Tuesday, December 06, 2005
blah blah blah
So I've gotten myself into the position of writing for free for Stylus which is mostly an excuse to try and get my writing a bit sharper, produce yet more blurbable work that can be introduced as evidence to get freelance work (Available! Call Now!) and keep me plugged into what's on the daily U.S. pop airwaves. I'll be posting my weekly snarkiness here on days when I don't have a longer article together, along with corporate sponsored links where you can either hear the music or see the video and make up your own mind. This week's batch is pretty sad, but why should I have to suffer alone, eh?
Coldplay - "Talk"
It takes work to out nullify U2, but I'm of the opinion that Coldplay is now officially the most boring band on the airwaves. This is less a single and more wallpaper; after a half dozen listens, I'm still not sure if I've heard it yet. Singularly unremarkable and utterly bland, it's hard to find much of anything to dislike about "Talk", except that in a world as full of bright and wonderful music as this one, I can't imagine why you'd want to waste your time on this blank slate.
Jamie Foxx f/ Ludacris - "Unpredictable"
Foxx's self produced first single smacks of Kanye West's influence in every way but the most important: it's not especially good. Solidly middle-of-the-road rnb only barely fit to make out or dance to, 'Unpredictable' takes no chances, carefully positioning itself in the most innocuous and radio friendly manner so as not to embarrass its crossover star with a The Return of Bruno style debacle. It's a success on that count; Foxx does faux-R. Kelly as well as he apes Ray Charles, but from the lame spoken word opening to the too-short and untypically pedestrian Ludacris guest verses to the song-ending falsetto chorus redux, 'Unpredictable' is anything but.
Natasha Bedingfield - "Unwritten"
Oh, Britain. With Rachel Stevens and Girls Aloud to choose from, you export us THIS pap? Bedingfield's first single was a mystery-to-me international hit but as little as "These Words" grabbed me, this is MUCH worse. Paint-by-numbers pop should have at least a single standout moment; this tries to coast by on a 'Tuesdays with Morrie' feel good vibe that manages to be both cloying and stultifying without breaking a sweat. "I break tradition / sometimes my tries are outside the lines We've been conditioned to not make mistakes / but I can't live that way"? Oprah and cancer patients don't need this much glossy self-affirmation. "Feel the rain on your skin / No one else can feel it for you"? Somebody get that copy of SARK's collected works away from Jean Teasdale and get her a shot of tequila STAT. Worth avoiding.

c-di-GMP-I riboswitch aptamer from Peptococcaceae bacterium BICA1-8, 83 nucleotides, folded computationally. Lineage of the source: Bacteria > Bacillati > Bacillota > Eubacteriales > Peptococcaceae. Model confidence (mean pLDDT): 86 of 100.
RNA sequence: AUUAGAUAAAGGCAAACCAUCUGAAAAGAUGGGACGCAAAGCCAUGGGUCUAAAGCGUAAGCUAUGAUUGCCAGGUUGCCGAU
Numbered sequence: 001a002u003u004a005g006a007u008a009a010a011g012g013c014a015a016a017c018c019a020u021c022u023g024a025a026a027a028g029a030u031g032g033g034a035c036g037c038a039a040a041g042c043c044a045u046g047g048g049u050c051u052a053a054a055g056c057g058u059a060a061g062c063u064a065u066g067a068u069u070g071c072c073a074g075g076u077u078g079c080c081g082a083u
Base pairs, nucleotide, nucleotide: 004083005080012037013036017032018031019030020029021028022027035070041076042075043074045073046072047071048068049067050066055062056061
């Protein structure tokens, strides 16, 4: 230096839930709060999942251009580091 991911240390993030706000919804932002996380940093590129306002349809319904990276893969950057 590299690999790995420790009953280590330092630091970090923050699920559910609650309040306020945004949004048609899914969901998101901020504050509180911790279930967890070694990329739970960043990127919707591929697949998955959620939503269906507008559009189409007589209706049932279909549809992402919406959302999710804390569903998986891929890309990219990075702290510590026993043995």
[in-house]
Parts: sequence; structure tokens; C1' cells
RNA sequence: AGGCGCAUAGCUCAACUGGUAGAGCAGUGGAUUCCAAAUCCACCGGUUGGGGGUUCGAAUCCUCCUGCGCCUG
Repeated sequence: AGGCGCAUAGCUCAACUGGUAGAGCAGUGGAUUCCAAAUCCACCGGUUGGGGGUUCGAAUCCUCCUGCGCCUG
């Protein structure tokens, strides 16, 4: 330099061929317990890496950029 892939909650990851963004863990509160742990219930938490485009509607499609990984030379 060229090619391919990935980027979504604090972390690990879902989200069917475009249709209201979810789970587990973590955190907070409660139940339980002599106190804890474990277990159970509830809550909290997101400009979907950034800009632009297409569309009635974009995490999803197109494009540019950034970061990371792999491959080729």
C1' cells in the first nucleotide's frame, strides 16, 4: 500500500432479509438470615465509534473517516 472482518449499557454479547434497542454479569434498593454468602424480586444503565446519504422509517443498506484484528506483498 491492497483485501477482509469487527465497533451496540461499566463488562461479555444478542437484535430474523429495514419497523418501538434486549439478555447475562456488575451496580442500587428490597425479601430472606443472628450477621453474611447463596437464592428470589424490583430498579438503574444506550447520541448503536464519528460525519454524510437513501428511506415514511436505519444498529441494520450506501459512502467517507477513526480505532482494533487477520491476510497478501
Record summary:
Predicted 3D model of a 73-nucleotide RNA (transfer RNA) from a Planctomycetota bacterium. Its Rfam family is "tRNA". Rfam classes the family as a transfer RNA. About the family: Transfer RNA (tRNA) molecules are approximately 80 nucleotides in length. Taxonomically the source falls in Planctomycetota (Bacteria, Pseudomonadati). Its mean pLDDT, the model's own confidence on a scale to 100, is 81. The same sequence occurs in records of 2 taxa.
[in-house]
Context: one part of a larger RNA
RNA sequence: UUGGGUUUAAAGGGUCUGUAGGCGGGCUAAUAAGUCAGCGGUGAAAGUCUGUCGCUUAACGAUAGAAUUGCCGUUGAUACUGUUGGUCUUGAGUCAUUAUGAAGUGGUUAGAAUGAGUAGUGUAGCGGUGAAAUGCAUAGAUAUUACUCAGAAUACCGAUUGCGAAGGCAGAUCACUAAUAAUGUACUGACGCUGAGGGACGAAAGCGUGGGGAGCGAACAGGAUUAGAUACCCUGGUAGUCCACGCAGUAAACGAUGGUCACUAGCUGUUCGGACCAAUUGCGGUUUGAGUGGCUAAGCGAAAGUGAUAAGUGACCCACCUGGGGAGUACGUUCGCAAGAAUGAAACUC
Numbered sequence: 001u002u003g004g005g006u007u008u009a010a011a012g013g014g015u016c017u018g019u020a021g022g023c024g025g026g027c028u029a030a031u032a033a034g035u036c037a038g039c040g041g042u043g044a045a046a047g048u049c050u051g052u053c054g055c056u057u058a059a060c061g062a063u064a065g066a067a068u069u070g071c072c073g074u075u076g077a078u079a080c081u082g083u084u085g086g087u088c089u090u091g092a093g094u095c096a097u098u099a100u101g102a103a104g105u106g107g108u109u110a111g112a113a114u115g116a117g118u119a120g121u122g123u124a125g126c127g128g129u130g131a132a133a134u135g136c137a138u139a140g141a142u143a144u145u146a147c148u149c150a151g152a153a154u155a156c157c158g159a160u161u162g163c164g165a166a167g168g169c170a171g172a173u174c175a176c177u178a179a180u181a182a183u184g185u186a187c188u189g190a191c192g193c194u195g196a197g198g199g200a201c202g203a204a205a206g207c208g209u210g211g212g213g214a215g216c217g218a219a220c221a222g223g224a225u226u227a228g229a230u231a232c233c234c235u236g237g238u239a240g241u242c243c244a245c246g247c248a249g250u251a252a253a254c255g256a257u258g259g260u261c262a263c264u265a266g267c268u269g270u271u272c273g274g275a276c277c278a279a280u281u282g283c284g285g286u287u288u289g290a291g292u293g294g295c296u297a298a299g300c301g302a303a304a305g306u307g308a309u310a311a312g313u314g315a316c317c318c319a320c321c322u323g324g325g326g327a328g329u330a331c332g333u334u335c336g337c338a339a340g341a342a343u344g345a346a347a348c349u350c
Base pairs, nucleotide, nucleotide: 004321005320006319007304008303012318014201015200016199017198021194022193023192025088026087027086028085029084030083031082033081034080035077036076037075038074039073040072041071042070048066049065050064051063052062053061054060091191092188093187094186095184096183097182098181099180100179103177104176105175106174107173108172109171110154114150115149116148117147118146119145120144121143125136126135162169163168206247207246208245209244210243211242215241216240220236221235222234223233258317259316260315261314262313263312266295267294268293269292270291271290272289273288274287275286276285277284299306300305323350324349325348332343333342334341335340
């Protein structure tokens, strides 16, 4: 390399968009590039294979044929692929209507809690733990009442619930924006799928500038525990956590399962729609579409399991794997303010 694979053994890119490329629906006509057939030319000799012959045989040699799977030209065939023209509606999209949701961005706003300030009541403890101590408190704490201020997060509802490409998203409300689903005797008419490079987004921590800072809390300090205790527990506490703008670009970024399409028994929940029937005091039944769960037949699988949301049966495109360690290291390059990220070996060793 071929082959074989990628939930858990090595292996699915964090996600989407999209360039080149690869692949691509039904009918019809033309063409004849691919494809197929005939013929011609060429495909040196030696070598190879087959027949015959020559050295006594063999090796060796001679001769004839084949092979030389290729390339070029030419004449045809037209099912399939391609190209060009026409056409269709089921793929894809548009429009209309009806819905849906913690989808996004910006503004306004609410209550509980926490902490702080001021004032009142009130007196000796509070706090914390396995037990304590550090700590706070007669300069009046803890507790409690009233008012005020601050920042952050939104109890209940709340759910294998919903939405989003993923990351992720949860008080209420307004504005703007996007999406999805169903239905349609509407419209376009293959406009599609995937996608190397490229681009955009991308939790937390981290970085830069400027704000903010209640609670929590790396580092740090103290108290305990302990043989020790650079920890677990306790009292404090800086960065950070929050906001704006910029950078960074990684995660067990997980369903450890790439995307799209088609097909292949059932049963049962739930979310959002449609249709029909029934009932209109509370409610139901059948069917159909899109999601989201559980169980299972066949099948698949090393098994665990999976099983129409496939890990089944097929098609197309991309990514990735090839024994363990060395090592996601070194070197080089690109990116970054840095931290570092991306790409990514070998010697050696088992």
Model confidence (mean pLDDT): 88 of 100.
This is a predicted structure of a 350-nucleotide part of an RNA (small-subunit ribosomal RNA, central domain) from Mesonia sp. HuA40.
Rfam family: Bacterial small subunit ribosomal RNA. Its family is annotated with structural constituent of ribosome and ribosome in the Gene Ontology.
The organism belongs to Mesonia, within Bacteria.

Daddy Yankee - "Rompe"
Giving "Rompe" a numerical review is missing the point; this isn't music to listen to so much as it is background wash, a soundtrack to roll up in, order a drink to or shake ass over. A relentless, critic-proof knuckleheaded bounce that bears a stronger resemblance to a ytmnd loop than a complete song, the undoubtedly soon-to-be-inescapable beat sounds like it'll be better by the fourth remix. Now, it's just eating straight cookie dough and just as likely to make you sick if you overdo it.
KoRn - "Twisted Transistor"
Okay, forget the song. Let's talk about the video.
In the video, the players in Korn are replaced with Lil' Jon, David Banner, XZibit and Snoop. The Korn dopplegangers are playing a benefit for a CBGB's clone. XZibit keeps puking everywhere. David Banner almost has his eye put out by something shooting out of a smoke machine. Snoop gets snarly and diva-ish and slaps their intern around. LIL JON TAKES OFF HIS GLASSES. Clearly, this is an important turning point in the evolution of the American music video.
Whazzat? How's the song? Forget the song.
Don't believe me OR your own ears?
Get a second opinion.